Amala is a popular African dish that originated from the Oyo clan in Southwestern Nigeria, and is best accompanied by Ewedu and Gbegiri soup.
Amala & co
Amala is just one of the three elders that make the renowned Abula meal, the god it is. The magic in the trio blooms when they manifest together.
This face of African magic is here to stay and stay it will. So, the ancient Oyos found it helping mates. In the company of Ewedu and Gbegiri soups – Amala becomes a living thing! It becomes Abula.
Amala – slandered not battered.
Show me a list of the most slandered Nigerian foods and I’ll spot this magic somewhere at the top of that list. But it’s okay. Really, it is.
I mean if you can talk down on Egbo and Ewa Goin, how much more this African magic – Amala?
It is divine, magical and everything in between. So, it is really heartbreaking when you slander it. I mean, who in their creative mind, opts for Semo or Eba in the presence of Amala ? Who does that? A couple of you, yeah.
See The Magic In Pictures.
Learn How To Make Magic!
- Sieve the yam flour
- Boil water.
- Add the flour to the boiling water.
- Turn in the flour until it blends into a paste.
- Add flour to thicken the paste into a morsel’s texture.
- Remove from heat and stir properly. (The signature stirring is done using your stirring stick to blend the thick paste with your side of the pot)
- Stir to smooth.
- Add enough water to soften and cook.
- Put on heat and leave to boil.
- Remove from heat and stir.
- Pick the ewedu leaves.
- Rinse properly.
- Cook with baking soda.
- Add locust beans and seasonings.
- Put on heat.
- Peel the beans.
- Cook to pulp.
- Add pepper, palm oil and seasonings.
- Put on heat.
What Nigerians Youths Are Saying About Amala.
There were two questions and sixteen answers for each. Here you go.— THE MUSE AFRICA🏺🐓 (@themuseafrica_) December 19, 2020
1. WHAT'S YOUR OPINION ON AMALA?
-A sweet delicious meal that I personally can't do without eating every passing day. @B_o_l_u_w_a_t_i_f_e
-Not my best meal, but we dey chop am Sha. @aro_tm #TheMuseAfrica
-I think it's great and I believe almost everyone knows about it. I love to see little children being fed this particular food and this reminds me that it was the first solid food (swallow) I ate while growing. Amala is great. @TitiOlatunde— THE MUSE AFRICA🏺🐓 (@themuseafrica_) December 19, 2020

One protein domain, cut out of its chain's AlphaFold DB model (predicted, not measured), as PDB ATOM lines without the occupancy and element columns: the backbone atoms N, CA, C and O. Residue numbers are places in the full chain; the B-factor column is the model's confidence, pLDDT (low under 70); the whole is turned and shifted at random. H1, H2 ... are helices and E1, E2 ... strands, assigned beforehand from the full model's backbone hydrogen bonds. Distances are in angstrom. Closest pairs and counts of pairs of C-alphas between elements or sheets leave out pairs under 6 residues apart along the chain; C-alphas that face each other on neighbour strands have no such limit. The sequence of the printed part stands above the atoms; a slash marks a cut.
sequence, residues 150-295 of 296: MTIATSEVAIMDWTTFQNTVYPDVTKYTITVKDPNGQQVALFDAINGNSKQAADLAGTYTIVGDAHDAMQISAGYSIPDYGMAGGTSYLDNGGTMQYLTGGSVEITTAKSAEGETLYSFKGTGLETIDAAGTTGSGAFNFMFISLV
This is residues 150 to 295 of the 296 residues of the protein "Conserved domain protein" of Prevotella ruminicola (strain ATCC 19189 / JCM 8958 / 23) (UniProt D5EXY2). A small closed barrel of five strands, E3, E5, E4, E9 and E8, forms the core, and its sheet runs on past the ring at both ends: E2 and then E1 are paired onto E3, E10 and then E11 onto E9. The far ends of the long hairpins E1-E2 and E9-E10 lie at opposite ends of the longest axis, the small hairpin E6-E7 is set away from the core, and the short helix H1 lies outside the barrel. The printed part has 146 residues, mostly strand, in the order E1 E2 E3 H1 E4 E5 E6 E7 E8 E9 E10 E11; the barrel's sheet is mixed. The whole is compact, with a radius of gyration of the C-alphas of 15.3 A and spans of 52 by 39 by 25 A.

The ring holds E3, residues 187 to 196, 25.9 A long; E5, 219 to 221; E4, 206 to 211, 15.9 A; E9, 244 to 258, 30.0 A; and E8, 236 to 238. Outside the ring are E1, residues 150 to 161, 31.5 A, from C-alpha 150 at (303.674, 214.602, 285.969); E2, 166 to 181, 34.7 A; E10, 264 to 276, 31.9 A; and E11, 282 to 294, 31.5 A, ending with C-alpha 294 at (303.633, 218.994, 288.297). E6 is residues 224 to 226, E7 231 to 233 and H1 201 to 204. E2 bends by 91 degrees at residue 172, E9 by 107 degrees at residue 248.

-It's refined food. @ifexcollective
-😩. Ah! I hope this survey is about real Àmàlà. Because that's what's on my mind right now oo. Àmàlà! I actually think Amala is great. De facto, I think Amala is one of the coolest Yoruba dish to be created. (*crossed fingers. Please God, let it be Yoruba.) @ayenijonathana— THE MUSE AFRICA🏺🐓 (@themuseafrica_) December 19, 2020
2. KINDLY SHARE ONE AMALA EXPERIENCE.— THE MUSE AFRICA🏺🐓 (@themuseafrica_) December 19, 2020
-What made me fall in love with Amala was the day I visited a 'buka', and I ordered Amala as usual and the mixture of 'Gbegiri' and 'Ewedu' soup, garnished with all sort of 'orisirisi' spiced up the Amala…
-It was sometimes, someday during the one-week freshers orientation at school. My cousin brought it, well-packed. I had to join him. Yes, he brought my kind of Amala. I had to share it with him despite his sheer reluctance. I ate to my fill, mehn! @AboladeAbdulra4— THE MUSE AFRICA🏺🐓 (@themuseafrica_) December 19, 2020
-Amala was my official birthday food, this year. It's heaven! I can imagine that Amala is what the angels serve, up there in the golden city. Lol. @adeogo_o— THE MUSE AFRICA🏺🐓 (@themuseafrica_) December 19, 2020
-Nothing extraordinary. Grew up eating Amala… Had very few Amala adventures but, still nothing extraordinary. @dejiatanda
Usually, after lectures in school, I'd walk over to the school cafeteria and ask the woman to sell me the norms. The norms will be Amala and Gbegiri with two meats. On one occasion, I can remember, I told the woman to put the gbegiri in the same plate as my Amala(you should👇👇— THE MUSE AFRICA🏺🐓 (@themuseafrica_) December 19, 2020
Popular Spots in Nigeria.
Amala is a tourist attraction. Lol. So, if you haven’t experienced this magic as an African, I just made it easy. Here are the most talked about delectation Spots in Nigeria today.
Authored by Jimoh Asiat Ayobami
Jimoh Asiat Ayobami, also known as Bámi is a creative writer and storyteller. She freelances as a copywriter and tutor.
She currently serves as Chief Content Writer with Thrillz Nigeria, a communication brand in Nigeria.
Her short story, Grandpa’s Burial won her the second runner-up prize at the Panacea Short Story and Essay Contest 2020. Her works have featured in various publications including LightIn, Spaces. When Bámi isn’t stir-frying words, or giving sneak-peaks into her recipe, in the name of tutorials, she’s consuming nature in all its beautiful forms or relishing art, usually in the company of something sweet.